Pac-12: Cam Fleming

Gardner eyes Stanford pro day

February, 10, 2014
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Stanford led the Pac-12 with eight invitations to the NFL Scouting Combine, but the omission of defensive end Ben Gardner has raised some eyebrows.

Gardner, who was named first-team All-Pac-12 despite playing in just the first eight games of the season, wouldn't have been able to perform at the event later this month but still expected to be invited. As he continues to rehab from an injury to his left pectoral muscle that ended his season in late October, Gardner thought he would have the opportunity to meet with teams and their medical personnel in Indianapolis.

He said no one from the combine or NFL reached out to him or his agent to see if he would be physically ready to participate.

"Who knows if injury had something to do with it," Gardner said. "It's a little disappointing, but the thing for me is that it's just another hurdle."

As a senior at Homestead High in Mequon, Wisc., Gardner received no FBS scholarship offers until Jack Harbaugh recommended to his son, former Stanford coach Jim Harbaugh, that he change that. The elder Harbaugh lives in Mequon and on his recommendation, the Cardinal took a look and extended Gardner its final scholarship in 2009.

It paid off, as Gardner went on to become a second-team All-Pac-12 selection after the 2011 and 2012 seasons and the Pac-12 Blog named him the conference's No. 25 player overall heading into this past season.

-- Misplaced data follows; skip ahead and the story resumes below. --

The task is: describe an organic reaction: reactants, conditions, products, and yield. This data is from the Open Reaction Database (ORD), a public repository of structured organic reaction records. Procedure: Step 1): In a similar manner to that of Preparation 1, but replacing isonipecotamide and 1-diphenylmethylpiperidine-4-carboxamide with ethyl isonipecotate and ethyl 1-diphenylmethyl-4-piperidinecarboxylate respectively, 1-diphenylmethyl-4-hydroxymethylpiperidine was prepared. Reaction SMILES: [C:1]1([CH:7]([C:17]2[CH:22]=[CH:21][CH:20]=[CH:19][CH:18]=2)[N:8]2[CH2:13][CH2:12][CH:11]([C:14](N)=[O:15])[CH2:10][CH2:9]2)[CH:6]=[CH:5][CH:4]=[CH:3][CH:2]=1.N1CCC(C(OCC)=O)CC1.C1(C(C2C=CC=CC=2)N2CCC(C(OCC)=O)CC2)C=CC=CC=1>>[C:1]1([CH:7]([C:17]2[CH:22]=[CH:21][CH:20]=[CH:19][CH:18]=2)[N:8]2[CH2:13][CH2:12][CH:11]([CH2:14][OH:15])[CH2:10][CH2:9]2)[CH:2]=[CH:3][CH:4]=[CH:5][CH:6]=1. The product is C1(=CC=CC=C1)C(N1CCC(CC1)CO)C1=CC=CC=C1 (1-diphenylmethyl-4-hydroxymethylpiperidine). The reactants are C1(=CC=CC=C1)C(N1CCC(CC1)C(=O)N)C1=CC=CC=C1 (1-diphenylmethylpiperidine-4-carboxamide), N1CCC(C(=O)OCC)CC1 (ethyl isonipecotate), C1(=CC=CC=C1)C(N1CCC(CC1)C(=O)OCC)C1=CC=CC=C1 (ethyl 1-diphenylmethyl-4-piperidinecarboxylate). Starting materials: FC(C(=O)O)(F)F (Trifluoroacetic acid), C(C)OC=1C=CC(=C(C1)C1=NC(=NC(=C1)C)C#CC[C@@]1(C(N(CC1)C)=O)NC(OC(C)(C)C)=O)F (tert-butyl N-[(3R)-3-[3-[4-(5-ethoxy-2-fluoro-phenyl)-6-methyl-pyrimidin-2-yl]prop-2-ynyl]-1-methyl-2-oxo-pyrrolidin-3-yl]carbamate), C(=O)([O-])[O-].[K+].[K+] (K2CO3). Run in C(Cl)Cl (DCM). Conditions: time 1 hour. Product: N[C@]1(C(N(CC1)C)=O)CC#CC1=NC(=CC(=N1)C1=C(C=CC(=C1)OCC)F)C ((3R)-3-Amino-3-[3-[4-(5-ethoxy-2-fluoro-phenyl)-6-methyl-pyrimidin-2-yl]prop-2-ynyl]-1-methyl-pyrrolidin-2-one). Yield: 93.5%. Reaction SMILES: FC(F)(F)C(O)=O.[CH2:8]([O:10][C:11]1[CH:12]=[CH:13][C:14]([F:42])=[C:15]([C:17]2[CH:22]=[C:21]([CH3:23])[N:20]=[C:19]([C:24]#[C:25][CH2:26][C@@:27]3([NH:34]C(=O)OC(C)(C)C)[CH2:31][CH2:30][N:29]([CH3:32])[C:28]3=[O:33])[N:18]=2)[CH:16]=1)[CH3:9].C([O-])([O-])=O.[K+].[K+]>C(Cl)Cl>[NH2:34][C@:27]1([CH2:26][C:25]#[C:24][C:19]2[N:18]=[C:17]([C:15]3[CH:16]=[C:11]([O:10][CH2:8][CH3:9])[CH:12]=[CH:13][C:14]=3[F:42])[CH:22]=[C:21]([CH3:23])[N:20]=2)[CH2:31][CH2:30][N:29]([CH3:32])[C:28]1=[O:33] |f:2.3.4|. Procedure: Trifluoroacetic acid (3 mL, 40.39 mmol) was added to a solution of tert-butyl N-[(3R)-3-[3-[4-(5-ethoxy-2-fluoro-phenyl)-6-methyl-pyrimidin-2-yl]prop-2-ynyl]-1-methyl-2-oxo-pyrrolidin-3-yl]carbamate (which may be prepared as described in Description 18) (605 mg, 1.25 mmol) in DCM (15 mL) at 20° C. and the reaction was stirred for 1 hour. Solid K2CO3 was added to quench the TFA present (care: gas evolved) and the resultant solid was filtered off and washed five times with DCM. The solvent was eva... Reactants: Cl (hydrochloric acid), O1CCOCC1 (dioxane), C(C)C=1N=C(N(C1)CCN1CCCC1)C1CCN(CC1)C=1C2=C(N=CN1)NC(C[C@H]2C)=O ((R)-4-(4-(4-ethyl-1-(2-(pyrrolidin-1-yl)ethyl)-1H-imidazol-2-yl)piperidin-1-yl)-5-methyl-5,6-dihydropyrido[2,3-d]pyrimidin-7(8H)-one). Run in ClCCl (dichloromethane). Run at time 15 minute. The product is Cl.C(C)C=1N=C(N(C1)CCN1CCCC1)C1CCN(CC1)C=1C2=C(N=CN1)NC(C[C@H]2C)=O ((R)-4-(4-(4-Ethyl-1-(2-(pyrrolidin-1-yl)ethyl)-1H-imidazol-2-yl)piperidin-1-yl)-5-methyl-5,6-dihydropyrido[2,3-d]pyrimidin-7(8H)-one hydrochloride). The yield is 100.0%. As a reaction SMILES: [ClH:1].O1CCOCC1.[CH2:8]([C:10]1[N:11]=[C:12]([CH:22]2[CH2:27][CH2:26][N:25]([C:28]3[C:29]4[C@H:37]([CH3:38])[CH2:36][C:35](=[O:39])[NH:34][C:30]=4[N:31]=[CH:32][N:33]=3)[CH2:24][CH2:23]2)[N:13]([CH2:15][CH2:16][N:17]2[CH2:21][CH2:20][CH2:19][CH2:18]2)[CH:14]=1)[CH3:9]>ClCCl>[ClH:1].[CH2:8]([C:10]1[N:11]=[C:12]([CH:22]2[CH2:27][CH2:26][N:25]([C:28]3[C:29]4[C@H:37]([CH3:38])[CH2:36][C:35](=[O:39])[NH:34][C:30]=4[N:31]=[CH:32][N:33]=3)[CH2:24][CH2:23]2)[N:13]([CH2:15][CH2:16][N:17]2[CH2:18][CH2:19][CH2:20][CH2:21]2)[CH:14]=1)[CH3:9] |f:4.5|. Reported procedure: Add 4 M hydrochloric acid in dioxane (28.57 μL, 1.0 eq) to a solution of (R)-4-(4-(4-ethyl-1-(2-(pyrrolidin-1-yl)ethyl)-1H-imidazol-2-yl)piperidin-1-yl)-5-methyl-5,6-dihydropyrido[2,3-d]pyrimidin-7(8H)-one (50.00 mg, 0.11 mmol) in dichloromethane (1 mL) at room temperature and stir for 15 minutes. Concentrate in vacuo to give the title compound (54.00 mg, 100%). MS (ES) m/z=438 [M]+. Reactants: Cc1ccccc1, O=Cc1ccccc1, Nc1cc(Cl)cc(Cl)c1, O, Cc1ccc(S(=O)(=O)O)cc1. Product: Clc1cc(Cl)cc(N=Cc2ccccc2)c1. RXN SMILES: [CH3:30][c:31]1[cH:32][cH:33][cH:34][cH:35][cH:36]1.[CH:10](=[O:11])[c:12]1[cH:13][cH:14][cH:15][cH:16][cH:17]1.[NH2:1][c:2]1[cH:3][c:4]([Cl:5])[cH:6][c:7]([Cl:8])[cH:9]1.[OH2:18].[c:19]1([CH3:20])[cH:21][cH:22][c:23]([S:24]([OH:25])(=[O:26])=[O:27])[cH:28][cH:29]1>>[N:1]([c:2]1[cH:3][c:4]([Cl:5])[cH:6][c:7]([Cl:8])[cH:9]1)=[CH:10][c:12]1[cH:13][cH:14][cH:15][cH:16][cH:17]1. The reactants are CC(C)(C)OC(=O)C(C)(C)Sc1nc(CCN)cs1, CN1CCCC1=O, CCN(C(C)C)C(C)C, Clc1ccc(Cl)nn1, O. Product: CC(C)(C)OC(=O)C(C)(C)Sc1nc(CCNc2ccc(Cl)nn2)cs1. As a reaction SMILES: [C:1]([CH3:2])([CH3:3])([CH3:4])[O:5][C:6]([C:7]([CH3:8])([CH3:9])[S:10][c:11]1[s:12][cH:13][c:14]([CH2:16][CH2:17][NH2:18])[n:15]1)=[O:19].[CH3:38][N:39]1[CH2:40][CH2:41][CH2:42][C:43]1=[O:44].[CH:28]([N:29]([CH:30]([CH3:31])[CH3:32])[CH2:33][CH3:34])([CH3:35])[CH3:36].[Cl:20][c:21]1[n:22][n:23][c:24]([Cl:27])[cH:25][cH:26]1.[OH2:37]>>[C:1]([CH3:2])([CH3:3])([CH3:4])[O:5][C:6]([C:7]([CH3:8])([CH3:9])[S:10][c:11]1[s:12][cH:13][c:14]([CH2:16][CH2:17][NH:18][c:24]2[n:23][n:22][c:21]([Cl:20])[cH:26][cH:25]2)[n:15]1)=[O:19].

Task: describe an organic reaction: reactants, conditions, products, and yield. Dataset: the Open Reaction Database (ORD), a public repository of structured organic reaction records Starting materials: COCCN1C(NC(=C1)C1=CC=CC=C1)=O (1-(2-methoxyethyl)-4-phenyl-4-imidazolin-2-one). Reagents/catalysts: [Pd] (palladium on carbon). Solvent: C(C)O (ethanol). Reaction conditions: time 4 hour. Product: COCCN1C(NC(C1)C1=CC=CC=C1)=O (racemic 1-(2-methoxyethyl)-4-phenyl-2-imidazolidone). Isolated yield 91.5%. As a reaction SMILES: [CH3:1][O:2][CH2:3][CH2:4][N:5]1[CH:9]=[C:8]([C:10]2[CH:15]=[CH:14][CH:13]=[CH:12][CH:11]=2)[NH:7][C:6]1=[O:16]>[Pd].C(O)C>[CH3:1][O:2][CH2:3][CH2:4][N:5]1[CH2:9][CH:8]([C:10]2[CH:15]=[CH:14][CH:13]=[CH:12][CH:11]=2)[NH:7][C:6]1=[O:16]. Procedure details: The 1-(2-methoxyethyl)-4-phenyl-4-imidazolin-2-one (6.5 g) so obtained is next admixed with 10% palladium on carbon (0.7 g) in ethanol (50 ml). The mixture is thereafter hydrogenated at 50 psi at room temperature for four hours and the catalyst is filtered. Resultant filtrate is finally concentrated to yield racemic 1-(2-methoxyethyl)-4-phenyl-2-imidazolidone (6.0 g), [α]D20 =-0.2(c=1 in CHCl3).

With the combine not in the picture, Gardner said he expects to be ready for Stanford's Pro Day on March 28. He was initially told the injury would keep him out until late April, but thanks to a stringent rehab program at Stanford that timetable has moved up.

He spends his mornings training at California Strength in San Ramon with Stanford teammates Tyler Gaffney, Shayne Skov, Josh Mauro, Ryan Hewitt and USC defensive end Morgan Breslin, who also didn't receive a combine invitation. When he's done there, Gardner drives back to Stanford for more rehab.

"Motivation has never been a problem for me," Gardner said.

Stanford's group of combine invitees includes David Yankey, Cam Fleming, Trent Murphy, Ed Reynolds, Gaffney, Skov, Mauro and Hewitt.
Stanford right tackle Cam Fleming became the school's third player in two days to declare for the NFL draft, the school announced Tuesday.